Half the yard out yonder resembles something vaguely akin to a promising new Japanese shade garden while the other half resembles an abandoned nursery where elderly azaleas, horrible mahonias, half-dead dogwoods, insidious wisteria vines, leggy alders, shaggy buckeyes and unattended-to thorns have ruled at whim for at least a decade.

(Permit me to pause in this spring exegesis and declare that if there’s anything more rewarding in this life than digging out perilously mean-spirited mahonia bushes-gone-wild and yanking out wisteria vines by the hairy root, well, I simply haven’t discovered it yet.)

Once the area is cleared and a fresh canvas of soil and semi-shade awaits, the King of Spades will get down to work installing a new garden of azaleas and dogwoods, new stone pathways girded by lush oakleaf and mophead hydrangeas, hellebores, bleeding heart, woodland phlox and at least a dozen kinds of hosta.

By end of Carolina spring, with a little luck and a consciously blind eye to what I’m spending at the garden centers round town, my winter garden dreams will have more or less taken shape just in time for summer.

Between us, I’m always a little sad when full-throated summer arrives on my patch of Earth. Like a first date with a beautiful girl, springtime’s high expectations and nervous infatuation must yield to the task of daily maintenance and weeding — which, I suppose, is not unlike marrying the summer-loving girl of your dreams and finding her to be the perfect companion in any season or garden.

Last spring, mindful of summers that seem more Mediterranean than Mid-Atlantic, per her clever suggestion, I replaced all of the dusty and ancient frontyard shrubs (installed decades ago by our home’s previous matron) with beds of French and English lavender, Indian sage and ornamental grasses that grew rewardingly full and stayed lush all the way into the holidays. They even looked starkly elegant beneath the surprise snowfall that came in January.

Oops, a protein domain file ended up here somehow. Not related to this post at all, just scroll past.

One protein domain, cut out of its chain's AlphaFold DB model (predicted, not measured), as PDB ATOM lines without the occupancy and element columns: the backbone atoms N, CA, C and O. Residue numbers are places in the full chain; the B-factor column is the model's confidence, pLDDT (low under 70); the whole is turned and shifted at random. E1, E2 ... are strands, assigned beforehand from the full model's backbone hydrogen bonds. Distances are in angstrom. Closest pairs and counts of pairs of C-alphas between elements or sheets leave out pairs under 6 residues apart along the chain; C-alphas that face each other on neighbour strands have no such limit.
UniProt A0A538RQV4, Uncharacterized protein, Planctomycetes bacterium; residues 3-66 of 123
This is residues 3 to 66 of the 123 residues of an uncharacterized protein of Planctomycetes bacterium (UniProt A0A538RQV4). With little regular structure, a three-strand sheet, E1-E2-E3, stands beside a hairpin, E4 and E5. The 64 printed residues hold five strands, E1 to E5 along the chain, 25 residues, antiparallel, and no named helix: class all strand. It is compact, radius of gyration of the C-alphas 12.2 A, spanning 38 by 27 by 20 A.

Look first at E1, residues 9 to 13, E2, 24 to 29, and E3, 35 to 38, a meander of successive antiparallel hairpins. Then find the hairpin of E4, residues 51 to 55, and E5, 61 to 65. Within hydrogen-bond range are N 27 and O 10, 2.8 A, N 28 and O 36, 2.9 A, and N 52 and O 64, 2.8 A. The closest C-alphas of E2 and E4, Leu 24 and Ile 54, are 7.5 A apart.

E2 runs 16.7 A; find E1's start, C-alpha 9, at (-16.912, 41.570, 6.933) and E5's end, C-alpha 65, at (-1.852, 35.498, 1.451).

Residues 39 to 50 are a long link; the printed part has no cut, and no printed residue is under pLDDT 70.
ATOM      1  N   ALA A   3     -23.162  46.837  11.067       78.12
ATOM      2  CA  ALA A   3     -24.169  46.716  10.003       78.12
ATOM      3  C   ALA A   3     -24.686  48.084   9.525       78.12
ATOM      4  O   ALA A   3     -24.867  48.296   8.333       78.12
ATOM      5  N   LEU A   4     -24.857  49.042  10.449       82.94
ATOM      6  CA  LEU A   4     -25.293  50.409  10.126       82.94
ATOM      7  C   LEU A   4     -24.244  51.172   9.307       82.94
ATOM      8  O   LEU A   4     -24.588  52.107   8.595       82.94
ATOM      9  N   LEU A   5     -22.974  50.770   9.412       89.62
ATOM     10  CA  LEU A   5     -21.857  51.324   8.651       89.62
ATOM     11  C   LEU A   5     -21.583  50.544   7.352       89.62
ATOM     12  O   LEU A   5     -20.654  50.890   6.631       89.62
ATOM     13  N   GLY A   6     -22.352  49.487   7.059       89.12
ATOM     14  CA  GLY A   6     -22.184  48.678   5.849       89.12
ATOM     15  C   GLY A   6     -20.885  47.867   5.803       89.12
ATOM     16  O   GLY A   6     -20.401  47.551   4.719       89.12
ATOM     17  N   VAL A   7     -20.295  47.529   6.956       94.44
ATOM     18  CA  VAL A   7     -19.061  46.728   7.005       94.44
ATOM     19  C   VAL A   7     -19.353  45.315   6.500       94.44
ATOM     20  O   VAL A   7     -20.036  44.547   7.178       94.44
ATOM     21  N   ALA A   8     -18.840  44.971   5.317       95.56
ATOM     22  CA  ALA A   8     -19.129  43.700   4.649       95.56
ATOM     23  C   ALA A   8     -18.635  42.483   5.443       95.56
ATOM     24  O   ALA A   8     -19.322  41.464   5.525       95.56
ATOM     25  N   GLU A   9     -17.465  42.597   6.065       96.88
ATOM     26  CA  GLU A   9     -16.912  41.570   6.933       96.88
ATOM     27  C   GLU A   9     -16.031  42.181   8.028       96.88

As of this moment, it’s perhaps too early to say for sure whether they survived the puny fortnight of old-fashioned winter that accompanied the snow, dropping temps to the single digits.

But a garden-nut by nature is nothing if not an optimist at heart. Hard weather makes good timber, as they say up in Maine, and whatever doesn’t kill your tender English and French lavender beds, to borrow a phrase, only makes them — and you — stronger in the end.

The King of Spades can live with such thrilling uncertainty. Part of the fun of making a garden in any season or place, after all, is the life-and-death drama that plays out daily/weekly/yearly at your fingertips and in your head.

I joke to friends who know of my garden affliction — a verdure of blood I inherited from generations of farming kin in these parts — that like more than one of my garden-mad forebears, the day may well come when some kindly visitor to my garden discovers its keeper serenely face-down in the hostas or flowering verbena, permanently at rest and, horticulturally speaking, not a bad way to go at all.

Besides, don’t they say one is closer to God’s heart in a garden? I’ll just consider that a shortcut to gardening heaven.

And that fancy, well-made English spade of mine? I suspect it will outlive its current owner by at least a decade and could come in quite handy for assisting someone else’s garden dreams — or at least spreading a few memorial ashes among the hellebores or Verbena bonariensis.